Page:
Rosie as she was later called grew up never knowing she was a princess, away from palace rules and curses. The wicked fairy along with the whole palace, looked for her but nobody suspected that the little girl growing up with two fairies far away in a corner of the kingdom was actually a princess. For one thing she grew up to be robust and tomboyish, liking all manner of boy adventures rather than to sit at home and learn to spin. She was also, inspite of the gifts by her twelve fairy godmothers, quite homely looking. Her hair was beautiful it is true, being long and golden and blond and soft as silk. She had a very happy nature and the gift of friendship - everyone who knew her loved her. But she had a nose which while not ugly, was a trifle big for er face and eyes which were as blue as the skies with long curly lashes but which were too big for her small inquisitive features. She was protected by the very ordinariness of her upbringing and thus it was that she never knew that she was the princess the whole country was talking about, until just the week before she turned 21, when a stranger came to the door and claimed to be from the palace and that she Rosie was actually a princess.

After that night things happened very fast. Penicia the wicked fairy who had been looking for her finally realised where she was. The handsome young man who had come to work as Narl's apprentice was actually a prince and her bethrothed, but he was in love with Peony her best friend. Rosie herself realised that she did not want to become the princess and rule a kingdom but preferred to be in her village looking after the animals. But curses as we know cannot be thwarted and so things become even more interesting after this. All in all , this is a very satisfactory book to read, even if you are not really a fan of fantasy or fairy tales. The writer weaves a tale that is really magical and yet so astoundingly real that once you start, you cannot put the book down until you have reached the end. Because the end is not like the fairy tale. There is a ball where the princess was supposed to be introduced to her family and her kinsmen but Pernicia comes to this ball too. And the curse is thrown except that this time, it is Rosie alone who can rescue herself. And this she does, with the help of all her animal friends (very Disneyish this one) but also Narl the blacksmith who is actually a fairy in disguise and who loved her. Like all good fairy tales there is a happy ending, though it is not the ending we all think it would be. I would give this book a 4 out of 5!  Very good read indeed and one a lover of words would love - beautifully written with lots of descriptions.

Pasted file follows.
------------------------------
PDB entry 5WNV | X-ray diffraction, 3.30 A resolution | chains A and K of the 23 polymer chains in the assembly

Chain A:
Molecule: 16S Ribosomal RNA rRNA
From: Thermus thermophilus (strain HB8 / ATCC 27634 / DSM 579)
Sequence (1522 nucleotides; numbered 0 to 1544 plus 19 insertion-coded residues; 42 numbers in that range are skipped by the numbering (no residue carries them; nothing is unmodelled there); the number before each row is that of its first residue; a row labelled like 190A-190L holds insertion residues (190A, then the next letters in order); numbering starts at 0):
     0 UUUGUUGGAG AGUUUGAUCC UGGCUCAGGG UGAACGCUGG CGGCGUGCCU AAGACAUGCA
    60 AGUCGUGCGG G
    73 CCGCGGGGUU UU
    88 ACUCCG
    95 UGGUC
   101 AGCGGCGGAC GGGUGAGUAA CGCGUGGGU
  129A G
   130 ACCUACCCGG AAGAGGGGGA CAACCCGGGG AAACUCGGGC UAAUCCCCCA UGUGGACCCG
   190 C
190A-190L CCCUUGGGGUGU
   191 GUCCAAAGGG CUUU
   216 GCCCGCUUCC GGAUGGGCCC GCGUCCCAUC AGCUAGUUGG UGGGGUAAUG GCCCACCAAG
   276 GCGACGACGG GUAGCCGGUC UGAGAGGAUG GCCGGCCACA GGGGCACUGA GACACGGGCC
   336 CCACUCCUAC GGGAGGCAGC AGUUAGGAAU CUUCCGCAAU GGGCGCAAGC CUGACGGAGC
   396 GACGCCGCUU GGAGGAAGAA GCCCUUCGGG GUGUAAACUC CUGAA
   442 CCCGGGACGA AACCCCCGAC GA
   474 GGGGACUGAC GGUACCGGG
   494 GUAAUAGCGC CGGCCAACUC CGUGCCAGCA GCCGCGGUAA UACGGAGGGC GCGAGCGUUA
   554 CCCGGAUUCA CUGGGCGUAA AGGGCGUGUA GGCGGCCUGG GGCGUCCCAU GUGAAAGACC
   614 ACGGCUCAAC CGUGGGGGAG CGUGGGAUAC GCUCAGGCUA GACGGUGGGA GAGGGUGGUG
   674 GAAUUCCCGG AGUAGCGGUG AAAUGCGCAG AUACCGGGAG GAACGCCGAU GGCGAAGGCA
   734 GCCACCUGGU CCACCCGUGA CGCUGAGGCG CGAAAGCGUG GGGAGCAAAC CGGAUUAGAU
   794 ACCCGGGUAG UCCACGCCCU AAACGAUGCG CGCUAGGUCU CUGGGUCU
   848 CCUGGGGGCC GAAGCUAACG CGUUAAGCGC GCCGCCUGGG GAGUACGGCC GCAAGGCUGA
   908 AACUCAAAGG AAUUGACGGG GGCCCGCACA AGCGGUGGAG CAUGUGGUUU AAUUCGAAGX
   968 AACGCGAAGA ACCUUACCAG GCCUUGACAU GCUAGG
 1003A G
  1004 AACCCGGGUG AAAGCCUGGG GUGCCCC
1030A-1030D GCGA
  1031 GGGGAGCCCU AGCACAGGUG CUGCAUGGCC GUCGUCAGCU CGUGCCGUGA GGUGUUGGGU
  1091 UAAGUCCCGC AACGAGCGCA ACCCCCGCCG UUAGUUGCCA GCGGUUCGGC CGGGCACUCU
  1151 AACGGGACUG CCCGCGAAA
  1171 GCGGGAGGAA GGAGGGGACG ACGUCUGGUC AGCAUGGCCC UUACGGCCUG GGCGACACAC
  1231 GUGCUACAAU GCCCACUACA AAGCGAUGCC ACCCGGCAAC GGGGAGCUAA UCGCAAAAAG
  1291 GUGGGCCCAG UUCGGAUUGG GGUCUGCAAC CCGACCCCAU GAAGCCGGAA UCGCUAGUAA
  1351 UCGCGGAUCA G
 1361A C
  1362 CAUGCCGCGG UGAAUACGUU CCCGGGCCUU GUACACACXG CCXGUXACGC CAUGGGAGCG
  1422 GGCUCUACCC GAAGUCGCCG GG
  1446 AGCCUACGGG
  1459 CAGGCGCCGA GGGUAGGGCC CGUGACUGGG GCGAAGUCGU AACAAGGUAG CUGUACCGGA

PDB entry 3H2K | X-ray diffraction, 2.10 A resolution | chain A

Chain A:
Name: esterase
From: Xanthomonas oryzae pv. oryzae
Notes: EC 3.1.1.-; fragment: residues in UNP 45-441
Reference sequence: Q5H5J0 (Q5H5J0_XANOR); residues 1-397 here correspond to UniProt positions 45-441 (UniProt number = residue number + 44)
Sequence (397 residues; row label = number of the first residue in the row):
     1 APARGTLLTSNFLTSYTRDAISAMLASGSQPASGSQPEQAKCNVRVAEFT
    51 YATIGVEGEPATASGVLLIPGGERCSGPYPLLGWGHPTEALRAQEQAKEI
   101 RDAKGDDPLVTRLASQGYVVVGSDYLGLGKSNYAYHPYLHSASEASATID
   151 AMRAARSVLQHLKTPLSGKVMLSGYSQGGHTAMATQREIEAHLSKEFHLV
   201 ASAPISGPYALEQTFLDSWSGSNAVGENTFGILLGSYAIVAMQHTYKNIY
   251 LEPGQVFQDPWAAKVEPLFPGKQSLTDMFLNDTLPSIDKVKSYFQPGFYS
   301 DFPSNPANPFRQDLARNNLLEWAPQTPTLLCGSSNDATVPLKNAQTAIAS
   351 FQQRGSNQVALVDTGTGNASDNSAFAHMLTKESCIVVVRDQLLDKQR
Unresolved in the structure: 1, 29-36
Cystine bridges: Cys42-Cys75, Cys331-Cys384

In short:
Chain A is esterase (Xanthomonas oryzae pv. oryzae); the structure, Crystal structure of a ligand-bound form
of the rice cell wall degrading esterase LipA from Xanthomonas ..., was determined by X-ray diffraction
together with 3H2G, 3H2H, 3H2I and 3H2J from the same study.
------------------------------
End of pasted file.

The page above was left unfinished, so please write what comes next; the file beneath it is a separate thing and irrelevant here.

The Chair Speaks said...

Re-reading old books at a different age is good as you understand it from a different angle.

Gattina said...

I "devoured" the Enid Blayton books, when I was a child and even later. They were translated into German.

naida said...

Wow Kat, your copy of Alice in Wonderland is very nice! Sir John Tenniels illustrations are lovely.

That retelling of Sleeping Beauty sounds good.
Disney does tend to sugar coat sometimes, and I do prefer the original fairy tales.

Amin said...

I also love the re reading...

Kat said...

Thanks everyone! Yes, I agree EJ when you read fairy tales at a different age or even our old classics, we tend to see more and appreciate more, especially the language. When you are young you only want to know the story!
And Gattina - I used to devour Enid Blyton's books too!
Naida - yes Sir John Tenniel's illustrations are beautiful!